For August, running into a long-ago friend sets in motion resonant memories and transports her to a time and a place she thought she had mislaid: 1970s Brooklyn, where friendship was everything.
August, Sylvia, Angela, and Gigi shared confidences as they ambled their neighborhood streets, a place where the girls believed that they were amazingly beautiful, brilliantly talented, with a future that belonged to them.
But beneath the hopeful promise there was another Brooklyn, a dangerous place where grown men reached for innocent girls in dark hallways, where mothers disappeared, where fathers found religion, and where madness was a mere sunset away.
Jacqueline Woodson’s Another Brooklyn heartbreakingly illuminates the formative period when a child meets adulthood—when precious innocence meets the all-too-real perils of growing up. In prose exquisite and lyrical, sensuous and tender, Woodson breathes life into memories, portraying an indelible friendship that united young lives.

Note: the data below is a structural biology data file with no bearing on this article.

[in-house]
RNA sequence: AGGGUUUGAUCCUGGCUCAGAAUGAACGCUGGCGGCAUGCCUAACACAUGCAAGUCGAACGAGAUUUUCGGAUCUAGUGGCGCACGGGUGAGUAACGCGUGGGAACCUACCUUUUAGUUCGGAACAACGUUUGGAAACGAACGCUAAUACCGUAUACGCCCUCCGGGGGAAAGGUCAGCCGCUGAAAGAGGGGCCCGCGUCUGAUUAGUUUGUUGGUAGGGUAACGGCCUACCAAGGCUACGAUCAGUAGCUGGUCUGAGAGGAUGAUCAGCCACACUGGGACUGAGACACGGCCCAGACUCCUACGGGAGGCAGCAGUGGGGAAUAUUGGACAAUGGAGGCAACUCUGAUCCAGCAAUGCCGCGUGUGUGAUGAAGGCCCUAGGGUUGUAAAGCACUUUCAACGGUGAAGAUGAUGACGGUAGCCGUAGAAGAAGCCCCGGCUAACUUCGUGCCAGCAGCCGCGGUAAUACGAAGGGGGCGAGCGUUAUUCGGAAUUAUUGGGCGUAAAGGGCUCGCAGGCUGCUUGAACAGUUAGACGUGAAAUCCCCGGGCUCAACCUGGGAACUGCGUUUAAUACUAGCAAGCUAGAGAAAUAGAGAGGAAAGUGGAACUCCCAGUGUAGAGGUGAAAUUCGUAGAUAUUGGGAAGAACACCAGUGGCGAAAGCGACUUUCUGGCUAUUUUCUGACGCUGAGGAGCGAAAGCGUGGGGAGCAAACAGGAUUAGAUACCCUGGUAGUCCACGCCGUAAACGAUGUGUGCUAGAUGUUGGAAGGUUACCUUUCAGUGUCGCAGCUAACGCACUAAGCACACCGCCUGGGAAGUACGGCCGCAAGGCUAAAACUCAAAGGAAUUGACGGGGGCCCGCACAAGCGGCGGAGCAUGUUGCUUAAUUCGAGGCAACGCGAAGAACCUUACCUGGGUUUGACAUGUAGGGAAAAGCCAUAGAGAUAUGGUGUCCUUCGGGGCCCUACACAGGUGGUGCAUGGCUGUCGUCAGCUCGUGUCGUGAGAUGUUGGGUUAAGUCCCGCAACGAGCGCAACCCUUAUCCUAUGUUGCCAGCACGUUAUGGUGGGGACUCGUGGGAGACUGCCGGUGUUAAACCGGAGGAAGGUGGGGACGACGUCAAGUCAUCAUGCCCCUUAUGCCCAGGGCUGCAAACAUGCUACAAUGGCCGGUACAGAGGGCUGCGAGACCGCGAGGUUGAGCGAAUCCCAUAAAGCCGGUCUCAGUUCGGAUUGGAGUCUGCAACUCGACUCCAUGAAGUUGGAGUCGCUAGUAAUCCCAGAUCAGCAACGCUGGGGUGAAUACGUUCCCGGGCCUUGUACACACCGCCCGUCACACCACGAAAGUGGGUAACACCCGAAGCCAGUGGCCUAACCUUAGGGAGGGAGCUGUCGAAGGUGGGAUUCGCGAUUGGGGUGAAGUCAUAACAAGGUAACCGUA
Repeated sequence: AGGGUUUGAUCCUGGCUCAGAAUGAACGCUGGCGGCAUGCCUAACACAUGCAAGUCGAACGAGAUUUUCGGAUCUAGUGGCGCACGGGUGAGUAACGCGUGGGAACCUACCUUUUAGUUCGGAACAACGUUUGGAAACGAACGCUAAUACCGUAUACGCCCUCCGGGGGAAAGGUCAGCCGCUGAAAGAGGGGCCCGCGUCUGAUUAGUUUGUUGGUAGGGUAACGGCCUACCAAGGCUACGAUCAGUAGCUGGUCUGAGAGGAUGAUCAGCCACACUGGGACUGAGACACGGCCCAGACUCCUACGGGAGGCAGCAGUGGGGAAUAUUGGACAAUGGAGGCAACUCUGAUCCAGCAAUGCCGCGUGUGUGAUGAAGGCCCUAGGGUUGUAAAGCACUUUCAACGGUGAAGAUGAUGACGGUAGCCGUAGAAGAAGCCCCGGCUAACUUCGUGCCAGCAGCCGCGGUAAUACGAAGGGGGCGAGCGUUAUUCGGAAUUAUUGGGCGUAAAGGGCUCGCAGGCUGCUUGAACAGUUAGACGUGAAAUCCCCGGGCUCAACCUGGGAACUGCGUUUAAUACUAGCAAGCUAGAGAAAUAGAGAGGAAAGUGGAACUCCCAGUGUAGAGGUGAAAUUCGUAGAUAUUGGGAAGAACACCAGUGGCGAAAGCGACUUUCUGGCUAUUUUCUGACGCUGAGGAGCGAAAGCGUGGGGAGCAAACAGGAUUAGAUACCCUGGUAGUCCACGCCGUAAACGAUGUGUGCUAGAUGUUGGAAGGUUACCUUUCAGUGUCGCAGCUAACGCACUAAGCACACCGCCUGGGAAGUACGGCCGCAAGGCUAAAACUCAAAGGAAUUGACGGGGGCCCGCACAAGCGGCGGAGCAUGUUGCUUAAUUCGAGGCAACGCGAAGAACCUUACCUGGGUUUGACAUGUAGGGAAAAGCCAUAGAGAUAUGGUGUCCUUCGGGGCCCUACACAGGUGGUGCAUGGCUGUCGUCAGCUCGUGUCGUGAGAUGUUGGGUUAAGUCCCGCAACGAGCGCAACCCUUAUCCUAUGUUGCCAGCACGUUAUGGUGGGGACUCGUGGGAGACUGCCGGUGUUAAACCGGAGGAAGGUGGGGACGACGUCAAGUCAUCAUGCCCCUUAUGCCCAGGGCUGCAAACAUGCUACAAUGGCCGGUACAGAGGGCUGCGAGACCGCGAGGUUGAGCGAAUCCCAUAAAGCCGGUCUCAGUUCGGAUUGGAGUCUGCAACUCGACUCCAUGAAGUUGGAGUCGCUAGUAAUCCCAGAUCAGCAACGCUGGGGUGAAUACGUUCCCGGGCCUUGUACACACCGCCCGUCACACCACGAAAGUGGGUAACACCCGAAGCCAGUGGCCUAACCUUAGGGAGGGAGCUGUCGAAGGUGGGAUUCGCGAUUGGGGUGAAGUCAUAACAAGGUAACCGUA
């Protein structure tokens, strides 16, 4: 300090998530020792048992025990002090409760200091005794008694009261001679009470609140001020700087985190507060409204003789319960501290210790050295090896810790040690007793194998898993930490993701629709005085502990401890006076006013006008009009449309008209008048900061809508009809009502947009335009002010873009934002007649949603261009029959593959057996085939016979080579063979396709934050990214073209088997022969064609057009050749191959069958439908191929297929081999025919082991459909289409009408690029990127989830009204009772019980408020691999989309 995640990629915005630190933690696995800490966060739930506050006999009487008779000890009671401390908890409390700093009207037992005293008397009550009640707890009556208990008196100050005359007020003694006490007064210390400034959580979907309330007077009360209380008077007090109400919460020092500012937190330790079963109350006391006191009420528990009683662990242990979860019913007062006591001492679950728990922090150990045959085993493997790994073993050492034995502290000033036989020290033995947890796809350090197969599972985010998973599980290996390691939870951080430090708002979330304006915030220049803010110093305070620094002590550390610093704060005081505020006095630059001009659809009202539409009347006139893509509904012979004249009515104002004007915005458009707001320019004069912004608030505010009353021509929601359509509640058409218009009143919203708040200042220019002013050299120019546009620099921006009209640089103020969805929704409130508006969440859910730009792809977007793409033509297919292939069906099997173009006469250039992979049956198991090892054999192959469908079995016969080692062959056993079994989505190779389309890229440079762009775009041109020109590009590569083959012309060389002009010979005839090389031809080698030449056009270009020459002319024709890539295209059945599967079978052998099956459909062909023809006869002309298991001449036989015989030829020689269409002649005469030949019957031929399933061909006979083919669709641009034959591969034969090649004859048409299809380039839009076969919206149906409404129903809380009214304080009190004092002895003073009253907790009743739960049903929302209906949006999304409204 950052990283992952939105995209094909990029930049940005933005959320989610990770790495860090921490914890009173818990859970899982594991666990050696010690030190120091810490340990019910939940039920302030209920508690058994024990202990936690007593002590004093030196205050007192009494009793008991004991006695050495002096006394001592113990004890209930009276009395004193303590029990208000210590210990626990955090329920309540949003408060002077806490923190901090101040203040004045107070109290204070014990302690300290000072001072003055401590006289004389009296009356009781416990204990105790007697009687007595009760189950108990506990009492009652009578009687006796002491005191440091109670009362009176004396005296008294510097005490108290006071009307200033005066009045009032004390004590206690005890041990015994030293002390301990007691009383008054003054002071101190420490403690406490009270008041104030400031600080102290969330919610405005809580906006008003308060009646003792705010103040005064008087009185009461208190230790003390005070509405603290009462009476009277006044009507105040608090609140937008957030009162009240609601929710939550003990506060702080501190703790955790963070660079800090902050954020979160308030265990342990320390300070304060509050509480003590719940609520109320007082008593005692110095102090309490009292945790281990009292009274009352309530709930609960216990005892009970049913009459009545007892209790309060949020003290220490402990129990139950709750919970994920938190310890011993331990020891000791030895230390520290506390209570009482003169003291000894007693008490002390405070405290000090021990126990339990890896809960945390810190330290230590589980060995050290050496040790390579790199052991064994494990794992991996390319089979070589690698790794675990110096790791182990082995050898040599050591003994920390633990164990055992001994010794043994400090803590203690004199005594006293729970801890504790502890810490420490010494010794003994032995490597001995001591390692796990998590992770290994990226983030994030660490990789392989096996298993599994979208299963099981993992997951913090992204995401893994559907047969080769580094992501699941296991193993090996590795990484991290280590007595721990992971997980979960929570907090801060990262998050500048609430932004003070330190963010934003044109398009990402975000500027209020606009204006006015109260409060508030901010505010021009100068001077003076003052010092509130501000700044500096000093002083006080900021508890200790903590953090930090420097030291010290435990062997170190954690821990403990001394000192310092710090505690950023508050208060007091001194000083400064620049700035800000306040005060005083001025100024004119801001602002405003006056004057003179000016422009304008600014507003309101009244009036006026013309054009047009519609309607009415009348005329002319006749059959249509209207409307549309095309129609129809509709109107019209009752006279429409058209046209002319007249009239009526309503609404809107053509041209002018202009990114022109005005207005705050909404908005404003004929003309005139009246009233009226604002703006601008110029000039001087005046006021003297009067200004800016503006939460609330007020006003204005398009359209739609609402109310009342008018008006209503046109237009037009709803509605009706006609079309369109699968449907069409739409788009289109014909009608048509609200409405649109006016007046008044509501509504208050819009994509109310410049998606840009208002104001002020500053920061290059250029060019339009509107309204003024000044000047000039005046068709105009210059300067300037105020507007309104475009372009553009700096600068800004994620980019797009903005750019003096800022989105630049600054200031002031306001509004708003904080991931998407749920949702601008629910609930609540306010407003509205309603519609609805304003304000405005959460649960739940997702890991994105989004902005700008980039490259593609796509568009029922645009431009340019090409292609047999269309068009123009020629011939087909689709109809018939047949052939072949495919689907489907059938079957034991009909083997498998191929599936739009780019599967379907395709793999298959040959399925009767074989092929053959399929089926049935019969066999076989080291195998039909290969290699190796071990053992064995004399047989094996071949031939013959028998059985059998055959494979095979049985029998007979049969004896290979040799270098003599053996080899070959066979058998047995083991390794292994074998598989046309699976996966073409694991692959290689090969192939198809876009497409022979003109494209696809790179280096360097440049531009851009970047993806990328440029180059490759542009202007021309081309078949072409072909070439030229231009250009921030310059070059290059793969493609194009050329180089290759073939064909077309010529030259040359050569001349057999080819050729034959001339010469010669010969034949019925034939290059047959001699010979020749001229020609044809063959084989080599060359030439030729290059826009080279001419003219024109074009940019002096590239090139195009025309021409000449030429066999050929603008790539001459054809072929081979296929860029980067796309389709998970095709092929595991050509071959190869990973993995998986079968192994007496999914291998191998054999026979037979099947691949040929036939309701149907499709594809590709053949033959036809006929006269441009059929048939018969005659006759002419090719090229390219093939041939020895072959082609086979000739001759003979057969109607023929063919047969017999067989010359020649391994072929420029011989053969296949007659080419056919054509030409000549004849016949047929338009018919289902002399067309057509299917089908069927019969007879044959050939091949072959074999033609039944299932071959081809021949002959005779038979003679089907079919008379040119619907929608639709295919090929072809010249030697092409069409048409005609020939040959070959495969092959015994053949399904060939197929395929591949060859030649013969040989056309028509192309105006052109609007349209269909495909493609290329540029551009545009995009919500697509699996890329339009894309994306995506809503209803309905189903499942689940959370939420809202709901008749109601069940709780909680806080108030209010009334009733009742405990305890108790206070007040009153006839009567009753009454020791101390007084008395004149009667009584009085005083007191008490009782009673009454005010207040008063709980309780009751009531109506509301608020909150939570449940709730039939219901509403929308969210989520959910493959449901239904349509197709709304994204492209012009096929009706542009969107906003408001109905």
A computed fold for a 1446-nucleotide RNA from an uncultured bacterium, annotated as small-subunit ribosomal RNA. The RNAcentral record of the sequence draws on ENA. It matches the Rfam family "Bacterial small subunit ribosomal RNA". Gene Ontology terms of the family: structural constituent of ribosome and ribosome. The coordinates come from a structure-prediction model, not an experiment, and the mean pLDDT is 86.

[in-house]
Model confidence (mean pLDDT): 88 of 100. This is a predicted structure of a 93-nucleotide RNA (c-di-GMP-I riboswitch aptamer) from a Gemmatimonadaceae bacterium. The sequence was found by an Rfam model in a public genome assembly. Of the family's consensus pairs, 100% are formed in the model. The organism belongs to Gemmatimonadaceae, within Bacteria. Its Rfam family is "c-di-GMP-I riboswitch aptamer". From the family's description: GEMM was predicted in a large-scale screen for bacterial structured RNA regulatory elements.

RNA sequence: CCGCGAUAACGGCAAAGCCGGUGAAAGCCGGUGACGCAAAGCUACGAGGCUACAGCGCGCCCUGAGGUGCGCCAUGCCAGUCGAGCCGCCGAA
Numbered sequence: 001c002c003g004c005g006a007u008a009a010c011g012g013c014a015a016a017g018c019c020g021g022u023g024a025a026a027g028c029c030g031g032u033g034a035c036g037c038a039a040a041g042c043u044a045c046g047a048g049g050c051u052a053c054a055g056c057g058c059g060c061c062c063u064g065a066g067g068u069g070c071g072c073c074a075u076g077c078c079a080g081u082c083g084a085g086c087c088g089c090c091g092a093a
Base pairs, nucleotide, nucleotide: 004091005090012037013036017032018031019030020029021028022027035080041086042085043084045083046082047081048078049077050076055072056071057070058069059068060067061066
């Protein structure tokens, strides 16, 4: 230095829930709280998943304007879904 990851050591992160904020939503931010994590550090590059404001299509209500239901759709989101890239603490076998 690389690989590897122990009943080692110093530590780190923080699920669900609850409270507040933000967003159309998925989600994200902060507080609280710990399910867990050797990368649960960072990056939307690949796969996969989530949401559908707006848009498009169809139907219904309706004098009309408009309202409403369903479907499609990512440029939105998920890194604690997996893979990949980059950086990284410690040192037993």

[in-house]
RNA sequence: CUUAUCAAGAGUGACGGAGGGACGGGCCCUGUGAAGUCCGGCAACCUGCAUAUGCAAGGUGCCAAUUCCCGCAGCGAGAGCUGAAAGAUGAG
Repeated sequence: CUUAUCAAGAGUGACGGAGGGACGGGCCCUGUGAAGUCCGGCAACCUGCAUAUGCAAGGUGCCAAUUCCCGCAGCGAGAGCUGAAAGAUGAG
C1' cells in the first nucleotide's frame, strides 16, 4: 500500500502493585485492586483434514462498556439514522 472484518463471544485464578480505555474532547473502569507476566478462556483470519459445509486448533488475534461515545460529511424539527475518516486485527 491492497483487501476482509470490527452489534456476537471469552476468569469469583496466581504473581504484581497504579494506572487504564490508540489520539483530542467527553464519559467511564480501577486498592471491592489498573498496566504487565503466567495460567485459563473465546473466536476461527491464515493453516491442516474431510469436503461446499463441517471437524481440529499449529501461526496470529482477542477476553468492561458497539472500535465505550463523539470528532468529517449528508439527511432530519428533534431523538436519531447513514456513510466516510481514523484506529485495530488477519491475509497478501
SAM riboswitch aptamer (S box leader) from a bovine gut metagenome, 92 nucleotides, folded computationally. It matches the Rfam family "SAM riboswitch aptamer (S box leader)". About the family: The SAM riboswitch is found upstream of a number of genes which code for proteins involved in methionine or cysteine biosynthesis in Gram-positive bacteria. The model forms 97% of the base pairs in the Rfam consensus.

Another Brooklyn is a lyrical beauty, inspiring revelation and surprise with each line as it ensnares the reader in tension and suspense. Adolescent August’s memory-bound Brooklyn leads us to the forgotten and displaced: the poor, the abused, the voiceless, and the dead. The narrative embraces the universal story—ordinary people doing their best to live through and understand the common ailments of human life: grief, neglect, loneliness, and love. In this way, Jacqueline Woodson sings of all humanity.